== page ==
Updated: Jul 6, 2020
Sights: Dukezong Ancient City (独克宗古城)
Region: Shangri-La County, Diqing Tibetan Autonomous Prefecture, Yunnan
And I was finally in utopia — Shangri-La!
My first stop in Shangri-La was Dukezong Ancient City. Dukezong, meaning "Moonlight City (日光城)" in Tibetan language, has a history of 1,300 years and has the largest Tibetan population. It was also an important stop along the Ancient Tea-Horse Trail (茶马古道) which connected Sichuan, Yunnan and Guizhou to Tibet. It was the best-preserved ancient city in China — until 2014.
This post is titled the "lost paradise" because up to 70% of the ancient city was burnt down in a huge fire in January 2014 — the photos shown here were taken in December 2012, about a year before the fire. The current city was reconstructed and reopened in 2016 but it has lost most of its rusticity and originality.
Nevertheless, the ancient city is still an important part of Shangri-La.
Getting from Lijiang to Shangri-La
This was my first time trying this means of getting from one place to another by "begging" drivers. And it was not easy as most drivers preferred to pick up girls — which is also something dangerous for lone-travelling girls.
Xiaohan did most of the thumbing (the sign for hitch-hiking) and asking while I stood a little back from the road, only to step out after she successfully hitch-hiked a car. It was not that I was being unhelpful but most drivers would not stop for guys — which we realised after an hour of thumbing.
Frankly, I don't encourage girls to hitch-hike alone. In 2012, Shangri-La was flooded with news of a lone Chinese girl who went missing after hitch-hiking in the mountainous region, she was never seen again. Despite the danger, I met more young female Chinese travellers who were so eager to hitch-hike just to save on transport costs.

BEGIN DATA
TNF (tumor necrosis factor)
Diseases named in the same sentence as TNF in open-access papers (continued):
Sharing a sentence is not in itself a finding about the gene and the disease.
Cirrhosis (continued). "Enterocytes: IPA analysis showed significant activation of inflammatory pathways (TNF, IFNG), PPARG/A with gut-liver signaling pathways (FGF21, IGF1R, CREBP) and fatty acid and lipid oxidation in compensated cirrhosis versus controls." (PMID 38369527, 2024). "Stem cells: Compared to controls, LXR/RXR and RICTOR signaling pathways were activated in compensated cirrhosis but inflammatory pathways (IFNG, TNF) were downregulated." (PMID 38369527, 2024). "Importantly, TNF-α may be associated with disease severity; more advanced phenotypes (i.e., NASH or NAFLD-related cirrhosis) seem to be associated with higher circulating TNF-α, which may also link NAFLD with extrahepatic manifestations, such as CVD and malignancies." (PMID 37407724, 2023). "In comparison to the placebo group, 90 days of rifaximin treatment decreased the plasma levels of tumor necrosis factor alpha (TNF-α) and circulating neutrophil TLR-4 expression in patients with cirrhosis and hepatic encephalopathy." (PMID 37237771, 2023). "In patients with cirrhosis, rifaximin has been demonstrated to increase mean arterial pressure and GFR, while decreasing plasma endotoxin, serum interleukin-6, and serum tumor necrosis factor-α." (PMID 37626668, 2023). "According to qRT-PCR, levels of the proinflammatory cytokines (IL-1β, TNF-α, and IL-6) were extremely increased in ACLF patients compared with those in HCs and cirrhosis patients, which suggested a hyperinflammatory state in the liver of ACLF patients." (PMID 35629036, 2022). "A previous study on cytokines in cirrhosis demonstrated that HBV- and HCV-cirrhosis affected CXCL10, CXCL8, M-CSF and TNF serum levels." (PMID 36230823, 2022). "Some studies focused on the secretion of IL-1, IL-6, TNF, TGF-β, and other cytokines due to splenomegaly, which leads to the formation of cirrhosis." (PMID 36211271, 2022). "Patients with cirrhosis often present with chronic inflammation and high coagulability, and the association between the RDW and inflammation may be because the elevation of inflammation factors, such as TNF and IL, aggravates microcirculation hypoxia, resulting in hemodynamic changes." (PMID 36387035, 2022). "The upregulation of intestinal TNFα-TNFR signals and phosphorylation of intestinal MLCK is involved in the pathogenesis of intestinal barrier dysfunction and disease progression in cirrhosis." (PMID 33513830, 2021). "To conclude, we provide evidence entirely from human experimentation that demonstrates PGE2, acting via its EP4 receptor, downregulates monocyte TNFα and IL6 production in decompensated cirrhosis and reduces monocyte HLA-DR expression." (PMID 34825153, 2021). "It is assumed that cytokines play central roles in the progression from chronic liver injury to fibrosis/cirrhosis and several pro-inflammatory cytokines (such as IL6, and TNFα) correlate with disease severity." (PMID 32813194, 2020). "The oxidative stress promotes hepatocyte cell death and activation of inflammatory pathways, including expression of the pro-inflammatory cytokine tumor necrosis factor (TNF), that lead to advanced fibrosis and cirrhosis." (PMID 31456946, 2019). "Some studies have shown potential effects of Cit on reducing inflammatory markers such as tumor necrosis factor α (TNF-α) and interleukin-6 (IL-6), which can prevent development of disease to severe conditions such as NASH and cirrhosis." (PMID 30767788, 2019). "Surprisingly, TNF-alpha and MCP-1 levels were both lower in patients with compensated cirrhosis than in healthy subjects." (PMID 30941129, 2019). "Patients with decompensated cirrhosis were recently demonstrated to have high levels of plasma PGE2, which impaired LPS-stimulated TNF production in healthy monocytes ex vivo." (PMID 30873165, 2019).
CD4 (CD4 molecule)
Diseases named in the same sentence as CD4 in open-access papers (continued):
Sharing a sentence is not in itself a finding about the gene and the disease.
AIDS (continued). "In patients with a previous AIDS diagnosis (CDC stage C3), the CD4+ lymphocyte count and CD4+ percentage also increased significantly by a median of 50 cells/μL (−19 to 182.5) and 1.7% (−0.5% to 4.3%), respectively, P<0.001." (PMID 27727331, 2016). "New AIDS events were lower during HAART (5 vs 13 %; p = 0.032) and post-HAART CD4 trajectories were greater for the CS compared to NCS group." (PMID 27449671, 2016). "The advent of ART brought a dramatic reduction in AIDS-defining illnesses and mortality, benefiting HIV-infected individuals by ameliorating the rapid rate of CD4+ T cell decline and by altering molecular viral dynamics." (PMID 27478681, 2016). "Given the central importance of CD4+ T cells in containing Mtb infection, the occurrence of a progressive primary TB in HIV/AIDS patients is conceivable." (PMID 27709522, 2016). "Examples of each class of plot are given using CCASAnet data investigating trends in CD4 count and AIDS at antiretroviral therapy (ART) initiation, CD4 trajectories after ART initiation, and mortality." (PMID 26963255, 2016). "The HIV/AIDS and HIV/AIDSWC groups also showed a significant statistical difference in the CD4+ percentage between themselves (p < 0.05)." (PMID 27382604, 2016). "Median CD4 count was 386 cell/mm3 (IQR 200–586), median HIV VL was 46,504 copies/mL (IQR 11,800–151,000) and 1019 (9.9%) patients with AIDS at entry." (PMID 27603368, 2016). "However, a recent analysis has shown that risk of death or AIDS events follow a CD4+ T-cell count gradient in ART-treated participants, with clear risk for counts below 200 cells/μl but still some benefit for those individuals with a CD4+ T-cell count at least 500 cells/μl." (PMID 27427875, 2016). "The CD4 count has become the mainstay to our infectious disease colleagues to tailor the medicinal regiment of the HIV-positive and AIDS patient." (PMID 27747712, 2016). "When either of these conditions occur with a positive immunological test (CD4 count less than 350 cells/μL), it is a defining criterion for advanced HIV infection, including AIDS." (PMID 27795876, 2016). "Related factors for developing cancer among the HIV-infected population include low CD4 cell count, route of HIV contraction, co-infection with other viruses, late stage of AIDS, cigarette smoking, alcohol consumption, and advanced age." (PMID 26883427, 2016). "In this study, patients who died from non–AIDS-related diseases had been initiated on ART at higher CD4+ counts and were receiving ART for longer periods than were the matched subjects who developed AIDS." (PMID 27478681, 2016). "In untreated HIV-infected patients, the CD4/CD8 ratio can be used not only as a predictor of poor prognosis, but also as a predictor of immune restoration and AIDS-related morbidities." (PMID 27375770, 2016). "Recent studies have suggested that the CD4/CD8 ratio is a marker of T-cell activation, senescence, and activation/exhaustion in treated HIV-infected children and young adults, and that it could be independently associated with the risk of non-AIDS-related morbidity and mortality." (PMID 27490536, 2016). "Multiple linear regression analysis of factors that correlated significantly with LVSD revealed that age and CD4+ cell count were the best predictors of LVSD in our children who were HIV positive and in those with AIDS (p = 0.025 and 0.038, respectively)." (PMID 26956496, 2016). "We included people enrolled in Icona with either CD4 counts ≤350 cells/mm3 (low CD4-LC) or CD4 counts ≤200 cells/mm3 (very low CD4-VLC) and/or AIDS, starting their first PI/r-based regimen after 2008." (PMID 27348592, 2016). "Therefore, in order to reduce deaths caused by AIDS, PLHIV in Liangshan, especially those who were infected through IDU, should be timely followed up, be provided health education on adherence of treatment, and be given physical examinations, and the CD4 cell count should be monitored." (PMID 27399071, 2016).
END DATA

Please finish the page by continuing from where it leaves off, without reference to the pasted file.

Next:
Another disadvantage of hitch-hiking was the long time spent on thumbing for a car to take us — it can take hours. By the time we reached Shangri-La, night had already fallen. The driver dropped us outside a youth hostel and we checked in without knowing exactly where we were in Shangri-La.
Fortunately, the hostel was located at the edge of Dukezong Ancient City.
Where I Stayed
I can't remember the name of the youth hostel. And I am not sure if it is still around today, especially after the great fire.
We stayed for 2 nights in the ancient city before moving to Shangri-La Lao Shay Youth Hostel in the grassland, a short distance outside the ancient city, to try staying in the grassland and experience a different lifestyle in Shangri-La.
Dukezong Ancient City in 2012
These photos are fond memories of the once best-preserved ancient city of China. Check out the ancient streets. (I have not been back to the city since 2012, so I do not know how much different it is now.)
The well-preserved Tibetan architectures were evident throughout the ancient city and also the zigzagging paths that showed its originality. In Chinese, we call it "古色古香" or "having a rustic atmosphere". It was much more authentic here than the ancient cities of Lijiang and Dali.
One of the white Tibetan pagoda with colourful prayer flags in the ancient city.
We also explored the residential zone where more cafes and lodgings can be found. There were museums in here too, especially the Shangri-La Ancient Tea-Horse Trail Museum (香格里拉茶马古道博物馆). But most travellers and tourists tend to stay in the commercial zone unless guided by tour guides here.
I thought this was a young cow but a passerby said it was a young yak. However, there was no adult yak in sight in the city so I still say this is a cow.
And we were at the back of Guishan Park (龟山公园). This was a splendid view with Guishan Temple (龟山寺) sitting on a small hill above the ancient city.
We skirted around the hill to the main entrance of Guishan Park, which faced Yueguang Plaza (月光广场, meaning "moonlight square").
There was a Han-Tibetan architecture facing the plaza as well, called Zhongxinzhen Hall (中心镇公堂，又称藏经堂), a depository for Tibe